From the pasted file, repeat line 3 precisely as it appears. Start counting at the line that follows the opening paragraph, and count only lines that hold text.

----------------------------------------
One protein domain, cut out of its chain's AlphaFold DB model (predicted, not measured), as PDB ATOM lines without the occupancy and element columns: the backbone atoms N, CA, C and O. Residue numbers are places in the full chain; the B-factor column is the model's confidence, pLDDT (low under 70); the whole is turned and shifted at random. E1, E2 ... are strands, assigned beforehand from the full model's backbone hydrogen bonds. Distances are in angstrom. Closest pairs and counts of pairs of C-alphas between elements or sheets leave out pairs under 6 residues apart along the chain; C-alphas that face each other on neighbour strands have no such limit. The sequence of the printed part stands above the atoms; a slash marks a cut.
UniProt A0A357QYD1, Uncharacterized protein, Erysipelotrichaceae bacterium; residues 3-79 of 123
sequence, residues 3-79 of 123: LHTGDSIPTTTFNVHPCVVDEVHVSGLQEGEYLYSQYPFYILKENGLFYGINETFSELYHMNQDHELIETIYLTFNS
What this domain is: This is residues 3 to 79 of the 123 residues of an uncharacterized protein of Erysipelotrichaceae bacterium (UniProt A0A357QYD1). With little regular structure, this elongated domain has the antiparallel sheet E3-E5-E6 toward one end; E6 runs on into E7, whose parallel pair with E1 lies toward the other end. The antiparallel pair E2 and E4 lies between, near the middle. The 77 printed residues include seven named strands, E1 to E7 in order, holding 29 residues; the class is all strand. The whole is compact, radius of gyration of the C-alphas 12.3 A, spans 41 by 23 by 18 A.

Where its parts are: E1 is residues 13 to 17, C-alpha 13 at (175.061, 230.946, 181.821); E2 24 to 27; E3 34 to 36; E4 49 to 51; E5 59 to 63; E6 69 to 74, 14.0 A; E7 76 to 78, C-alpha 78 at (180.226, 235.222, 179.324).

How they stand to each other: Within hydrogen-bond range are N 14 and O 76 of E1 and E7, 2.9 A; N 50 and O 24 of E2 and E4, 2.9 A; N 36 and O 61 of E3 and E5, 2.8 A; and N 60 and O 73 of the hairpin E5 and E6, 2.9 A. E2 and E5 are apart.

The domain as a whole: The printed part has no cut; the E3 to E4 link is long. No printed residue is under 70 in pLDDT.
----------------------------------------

What this domain is: This is residues 3 to 79 of the 123 residues of an uncharacterized protein of Erysipelotrichaceae bacterium (UniProt A0A357QYD1). With little regular structure, this elongated domain has the antiparallel sheet E3-E5-E6 toward one end; E6 runs on into E7, whose parallel pair with E1 lies toward the other end. The antiparallel pair E2 and E4 lies between, near the middle. The 77 printed residues include seven named strands, E1 to E7 in order, holding 29 residues; the class is all strand. The whole is compact, radius of gyration of the C-alphas 12.3 A, spans 41 by 23 by 18 A.